Perennial Solutions: Hydrangea macrophylla ‘Cityline Venice’

February 22, 2011 - 14:57

This improved hybrid livens up the landscape with bright color and is sure to make an impression at garden centers across the country

Over the past several years, many growers have added hydrangea to their product lines. Hydrangea produce large, bold and brightly colored flowers that are unrivaled in garden centers and landscapes, not to mention they are fast and relatively easy to grow.

In recent years, breeding efforts have brought several improved H. macrophylla cultivars to the marketplace making hydrangea even more desirable for growers to produce and market. Franz-Xaver and Konrad Rampp of Germany developed a series of hybrids marketed as the Cityline series. One of the outstanding cultivars in this series is Cityline Venice.

‘Cityline Venice’ is a compact big-leaf hydrangea, which forms attractive mounds reaching a very manageable size of 12 to 36 inches. This improved hybrid is maintenance free and requires no pruning, which improves the number of flowers produced in subsequent summers. Blooming occurs on old wood; if pruning is performed to shape the plants, it should be done by early August to allow adequate time for flower bud development before the plants go dormant. ‘Cityline Venice’ develops large 4-inch fuchsia colored flowers in the summer, which are held nicely atop tight sturdy stems. The glossy foliage is attractive and highly resistant to foliar diseases.

Hydrangea prefers to be grown in areas with light to medium amounts of shade and moderately fertile, well-drained soils with adequate moisture. They can tolerate more direct sunlight provided enough irrigation is provided. ‘Cityline Venice’ is suitable for landscapes throughout USDA Hardiness Zones 5 to 9 and AHS Heat Zones 9 to 3. Provide protection during the winter months in colder climates.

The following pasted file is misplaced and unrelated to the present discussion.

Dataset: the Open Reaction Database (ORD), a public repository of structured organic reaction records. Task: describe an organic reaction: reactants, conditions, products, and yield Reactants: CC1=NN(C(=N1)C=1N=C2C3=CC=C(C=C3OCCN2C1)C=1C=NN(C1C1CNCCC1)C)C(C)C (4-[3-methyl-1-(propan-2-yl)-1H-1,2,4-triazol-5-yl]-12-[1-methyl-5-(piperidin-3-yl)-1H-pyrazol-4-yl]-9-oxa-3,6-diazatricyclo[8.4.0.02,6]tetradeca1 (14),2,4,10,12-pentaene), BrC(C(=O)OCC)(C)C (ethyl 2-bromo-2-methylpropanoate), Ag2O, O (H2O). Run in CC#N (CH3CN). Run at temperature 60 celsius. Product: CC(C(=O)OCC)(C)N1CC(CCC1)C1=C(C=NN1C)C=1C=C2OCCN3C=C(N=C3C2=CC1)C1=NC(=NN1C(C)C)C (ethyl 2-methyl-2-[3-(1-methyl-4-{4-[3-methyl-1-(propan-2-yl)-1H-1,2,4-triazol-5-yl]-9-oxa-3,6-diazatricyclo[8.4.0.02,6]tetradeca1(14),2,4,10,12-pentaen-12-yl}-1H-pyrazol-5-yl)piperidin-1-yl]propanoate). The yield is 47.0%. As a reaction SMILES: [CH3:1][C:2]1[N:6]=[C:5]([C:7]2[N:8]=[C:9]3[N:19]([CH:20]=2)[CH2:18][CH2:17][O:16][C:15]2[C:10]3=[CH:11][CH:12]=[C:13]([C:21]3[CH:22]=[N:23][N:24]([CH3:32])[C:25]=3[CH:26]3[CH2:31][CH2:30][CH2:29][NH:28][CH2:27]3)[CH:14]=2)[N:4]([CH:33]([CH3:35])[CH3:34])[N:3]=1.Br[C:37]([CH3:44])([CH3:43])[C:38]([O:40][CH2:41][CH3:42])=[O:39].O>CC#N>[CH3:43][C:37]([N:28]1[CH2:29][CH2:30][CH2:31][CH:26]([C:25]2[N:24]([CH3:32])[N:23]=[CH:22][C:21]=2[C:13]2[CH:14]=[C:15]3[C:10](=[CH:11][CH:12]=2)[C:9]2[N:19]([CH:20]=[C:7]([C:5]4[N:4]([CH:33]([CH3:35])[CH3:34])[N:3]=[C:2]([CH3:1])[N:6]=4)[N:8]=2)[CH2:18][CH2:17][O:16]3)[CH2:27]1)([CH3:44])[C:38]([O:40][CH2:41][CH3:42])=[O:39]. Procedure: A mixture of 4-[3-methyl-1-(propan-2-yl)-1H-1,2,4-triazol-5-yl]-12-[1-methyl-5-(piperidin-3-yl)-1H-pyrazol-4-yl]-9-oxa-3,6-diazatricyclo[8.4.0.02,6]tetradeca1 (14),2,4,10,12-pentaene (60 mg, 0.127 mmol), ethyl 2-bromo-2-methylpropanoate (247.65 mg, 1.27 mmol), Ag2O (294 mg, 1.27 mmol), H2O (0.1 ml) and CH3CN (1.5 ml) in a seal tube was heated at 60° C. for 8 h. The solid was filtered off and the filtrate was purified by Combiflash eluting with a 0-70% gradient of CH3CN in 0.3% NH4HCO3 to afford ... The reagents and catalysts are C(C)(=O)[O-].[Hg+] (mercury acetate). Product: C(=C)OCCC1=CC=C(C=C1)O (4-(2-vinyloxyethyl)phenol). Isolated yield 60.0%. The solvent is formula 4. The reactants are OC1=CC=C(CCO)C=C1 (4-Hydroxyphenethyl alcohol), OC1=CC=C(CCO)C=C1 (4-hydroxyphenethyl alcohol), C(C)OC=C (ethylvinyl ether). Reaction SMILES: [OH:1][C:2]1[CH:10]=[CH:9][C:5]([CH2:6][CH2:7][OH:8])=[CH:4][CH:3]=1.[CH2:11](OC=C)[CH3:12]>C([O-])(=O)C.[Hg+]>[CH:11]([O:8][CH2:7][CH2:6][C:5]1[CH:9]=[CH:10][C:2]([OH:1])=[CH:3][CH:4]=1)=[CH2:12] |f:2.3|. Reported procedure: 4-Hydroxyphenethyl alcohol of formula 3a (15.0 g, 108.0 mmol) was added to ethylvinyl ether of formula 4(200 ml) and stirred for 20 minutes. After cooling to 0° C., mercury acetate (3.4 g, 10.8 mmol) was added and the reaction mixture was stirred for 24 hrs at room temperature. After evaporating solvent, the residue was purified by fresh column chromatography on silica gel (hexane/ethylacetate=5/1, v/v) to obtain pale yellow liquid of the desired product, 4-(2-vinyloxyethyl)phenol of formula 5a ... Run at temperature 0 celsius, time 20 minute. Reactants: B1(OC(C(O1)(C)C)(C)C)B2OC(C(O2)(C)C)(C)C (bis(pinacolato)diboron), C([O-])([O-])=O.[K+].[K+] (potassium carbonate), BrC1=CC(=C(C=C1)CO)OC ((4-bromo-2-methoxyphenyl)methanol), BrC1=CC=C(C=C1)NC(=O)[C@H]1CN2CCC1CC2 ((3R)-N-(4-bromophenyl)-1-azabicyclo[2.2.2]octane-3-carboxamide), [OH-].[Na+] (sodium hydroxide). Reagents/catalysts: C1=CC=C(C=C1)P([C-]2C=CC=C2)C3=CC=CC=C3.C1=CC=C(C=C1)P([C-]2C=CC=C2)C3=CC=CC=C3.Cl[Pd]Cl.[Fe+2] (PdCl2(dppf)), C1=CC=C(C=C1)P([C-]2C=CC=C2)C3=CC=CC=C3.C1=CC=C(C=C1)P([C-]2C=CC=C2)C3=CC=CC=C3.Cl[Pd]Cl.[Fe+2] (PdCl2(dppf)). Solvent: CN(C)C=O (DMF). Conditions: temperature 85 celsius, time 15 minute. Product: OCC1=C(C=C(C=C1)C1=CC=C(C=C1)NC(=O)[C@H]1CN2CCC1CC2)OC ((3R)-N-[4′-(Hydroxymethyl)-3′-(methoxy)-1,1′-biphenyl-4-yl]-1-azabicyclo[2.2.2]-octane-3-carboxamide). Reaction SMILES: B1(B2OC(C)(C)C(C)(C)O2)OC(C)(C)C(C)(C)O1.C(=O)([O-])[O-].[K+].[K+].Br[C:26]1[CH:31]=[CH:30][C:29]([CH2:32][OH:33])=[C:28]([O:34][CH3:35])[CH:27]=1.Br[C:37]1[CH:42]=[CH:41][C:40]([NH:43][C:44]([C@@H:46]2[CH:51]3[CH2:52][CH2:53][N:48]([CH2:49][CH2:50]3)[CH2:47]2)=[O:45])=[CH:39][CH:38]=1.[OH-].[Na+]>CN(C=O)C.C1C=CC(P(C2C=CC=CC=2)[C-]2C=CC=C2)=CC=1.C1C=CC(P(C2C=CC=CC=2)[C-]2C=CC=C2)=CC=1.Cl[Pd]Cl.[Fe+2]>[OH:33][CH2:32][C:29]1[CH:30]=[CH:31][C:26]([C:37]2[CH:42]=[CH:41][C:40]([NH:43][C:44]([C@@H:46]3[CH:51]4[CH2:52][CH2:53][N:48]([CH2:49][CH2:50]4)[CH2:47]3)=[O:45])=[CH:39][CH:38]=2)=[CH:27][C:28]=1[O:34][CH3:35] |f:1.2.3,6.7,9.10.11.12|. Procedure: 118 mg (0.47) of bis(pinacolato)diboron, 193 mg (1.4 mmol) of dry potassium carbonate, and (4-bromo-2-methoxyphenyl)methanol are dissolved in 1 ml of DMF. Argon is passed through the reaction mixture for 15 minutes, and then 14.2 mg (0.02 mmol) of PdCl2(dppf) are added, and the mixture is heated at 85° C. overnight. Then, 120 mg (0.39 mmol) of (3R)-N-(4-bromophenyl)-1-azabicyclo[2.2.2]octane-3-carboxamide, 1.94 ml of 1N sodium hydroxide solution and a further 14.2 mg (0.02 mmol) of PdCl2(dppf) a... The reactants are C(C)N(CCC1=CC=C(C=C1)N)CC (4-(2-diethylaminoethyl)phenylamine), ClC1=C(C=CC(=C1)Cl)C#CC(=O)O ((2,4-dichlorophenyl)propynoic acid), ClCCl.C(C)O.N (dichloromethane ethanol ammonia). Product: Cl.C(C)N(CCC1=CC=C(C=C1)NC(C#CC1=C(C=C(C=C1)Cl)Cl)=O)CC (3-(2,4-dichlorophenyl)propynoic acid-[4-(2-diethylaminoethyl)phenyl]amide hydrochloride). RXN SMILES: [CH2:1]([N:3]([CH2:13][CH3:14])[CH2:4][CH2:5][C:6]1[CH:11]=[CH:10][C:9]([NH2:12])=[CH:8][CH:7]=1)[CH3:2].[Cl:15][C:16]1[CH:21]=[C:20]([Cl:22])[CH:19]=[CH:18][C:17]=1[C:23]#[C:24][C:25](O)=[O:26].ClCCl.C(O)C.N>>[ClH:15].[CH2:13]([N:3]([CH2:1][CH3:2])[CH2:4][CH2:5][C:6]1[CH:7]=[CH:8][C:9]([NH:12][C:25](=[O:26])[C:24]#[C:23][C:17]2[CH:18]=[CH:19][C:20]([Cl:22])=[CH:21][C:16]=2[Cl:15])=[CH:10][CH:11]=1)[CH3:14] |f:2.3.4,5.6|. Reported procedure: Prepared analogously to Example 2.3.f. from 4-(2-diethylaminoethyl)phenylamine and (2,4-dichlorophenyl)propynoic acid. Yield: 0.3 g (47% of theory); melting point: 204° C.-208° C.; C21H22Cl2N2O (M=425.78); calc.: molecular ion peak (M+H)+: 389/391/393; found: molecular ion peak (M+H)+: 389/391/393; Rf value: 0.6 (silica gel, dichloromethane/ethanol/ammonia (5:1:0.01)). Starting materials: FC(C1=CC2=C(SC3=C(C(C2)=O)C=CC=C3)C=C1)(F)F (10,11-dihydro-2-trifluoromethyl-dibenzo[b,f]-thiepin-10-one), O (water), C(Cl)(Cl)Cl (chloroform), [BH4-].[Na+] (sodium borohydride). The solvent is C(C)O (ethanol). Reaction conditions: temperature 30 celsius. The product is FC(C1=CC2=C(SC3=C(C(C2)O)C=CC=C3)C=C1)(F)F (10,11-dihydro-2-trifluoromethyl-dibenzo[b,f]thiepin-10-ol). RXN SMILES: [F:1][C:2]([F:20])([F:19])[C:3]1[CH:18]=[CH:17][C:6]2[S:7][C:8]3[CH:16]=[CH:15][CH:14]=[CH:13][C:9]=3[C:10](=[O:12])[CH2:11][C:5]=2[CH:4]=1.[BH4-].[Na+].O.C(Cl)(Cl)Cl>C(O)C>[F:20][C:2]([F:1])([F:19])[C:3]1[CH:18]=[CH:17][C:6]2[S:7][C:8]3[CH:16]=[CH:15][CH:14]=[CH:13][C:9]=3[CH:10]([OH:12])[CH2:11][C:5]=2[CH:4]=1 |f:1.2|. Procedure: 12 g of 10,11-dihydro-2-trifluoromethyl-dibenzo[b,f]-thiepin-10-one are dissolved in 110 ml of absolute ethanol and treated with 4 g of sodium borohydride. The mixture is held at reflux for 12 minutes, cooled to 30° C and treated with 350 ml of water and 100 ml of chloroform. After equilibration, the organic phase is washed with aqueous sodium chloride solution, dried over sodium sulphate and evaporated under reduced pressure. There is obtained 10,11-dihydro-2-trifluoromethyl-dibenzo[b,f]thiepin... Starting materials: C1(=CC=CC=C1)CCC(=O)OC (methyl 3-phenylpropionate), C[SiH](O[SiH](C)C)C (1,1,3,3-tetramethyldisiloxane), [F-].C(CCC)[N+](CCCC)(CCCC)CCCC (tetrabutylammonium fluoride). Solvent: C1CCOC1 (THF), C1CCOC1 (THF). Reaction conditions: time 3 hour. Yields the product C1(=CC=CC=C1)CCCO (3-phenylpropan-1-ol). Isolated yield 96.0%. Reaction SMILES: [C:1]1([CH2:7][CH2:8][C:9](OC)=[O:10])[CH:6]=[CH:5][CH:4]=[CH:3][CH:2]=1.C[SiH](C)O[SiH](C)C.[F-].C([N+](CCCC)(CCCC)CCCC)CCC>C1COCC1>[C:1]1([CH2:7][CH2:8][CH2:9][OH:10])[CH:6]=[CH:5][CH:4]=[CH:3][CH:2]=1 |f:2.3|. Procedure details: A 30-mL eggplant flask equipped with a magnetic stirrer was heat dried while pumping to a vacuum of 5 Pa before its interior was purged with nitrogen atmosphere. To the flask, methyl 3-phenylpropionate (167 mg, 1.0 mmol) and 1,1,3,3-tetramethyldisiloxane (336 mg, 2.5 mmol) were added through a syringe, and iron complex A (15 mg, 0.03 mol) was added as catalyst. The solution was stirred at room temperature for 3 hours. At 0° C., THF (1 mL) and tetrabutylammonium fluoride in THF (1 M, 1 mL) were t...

‘Cityline Venice’ is a great garden plant that livens up the landscape with bright color. This cultivar of big leaf hydrangea is versatile and can be used in perennial or shrub borders, in groupings or masses, in containers or mixed containers, and can be harvested as fresh or dried cut flowers. With its compact growing habit and flower power, ‘Cityline Venice’ is sure to make an impression at garden centers and in landscapes across the country.

Propagation

Hydrangea ‘Cityline Venice’ is propagated from softwood cuttings. Propagation of this cultivar is illegal and is strictly prohibited. Patent Information: Cityline Venice Hydrangea macrophylla ‘Venice Raven’ USPP10,928.

Production

‘Cityline Venice’ is most commonly produced in 1-gallon or larger- sized containers. Growers commonly plant one liner, ranging from 50-cell up to 5-inch liner, in the center of each pot. The liners should be planted so the original soil line of the plug is even with the surface of the growing medium of the new container. They perform best when they are grown in a moist, well-drained growing mix. Hydrangeas are planted at various times of the year (spring to fall) depending on the container size and market date.

Hydrangea ‘Cityline Venice’ is programmed to have pink blooms; however, under certain circumstances the flowers may appear blue. The coloration of hydrangea flowers is primarily influenced by the presence or absence of aluminum. If aluminum is present within the plant, the blooms will be blue and if it is absent, the flowers will appear pink. To maintain the pink coloration of the flowers, avoid using mineral soils in your substrate, do not use fertilizers that contain aluminum, use fertilizers with high phosphorus levels (which helps prevent aluminum uptake), and maintain pH levels of 6.0 to 6.3 (reduces the availability of aluminum). When the pH levels are low (<5.8), it may be necessary to apply flowable lime or potassium bicarbonate; be sure to rinse the foliage after application to prevent leaf spotting with the residues. Growing them with high pH levels (>6.5) tends to lead to iron-deficiency chlorosis.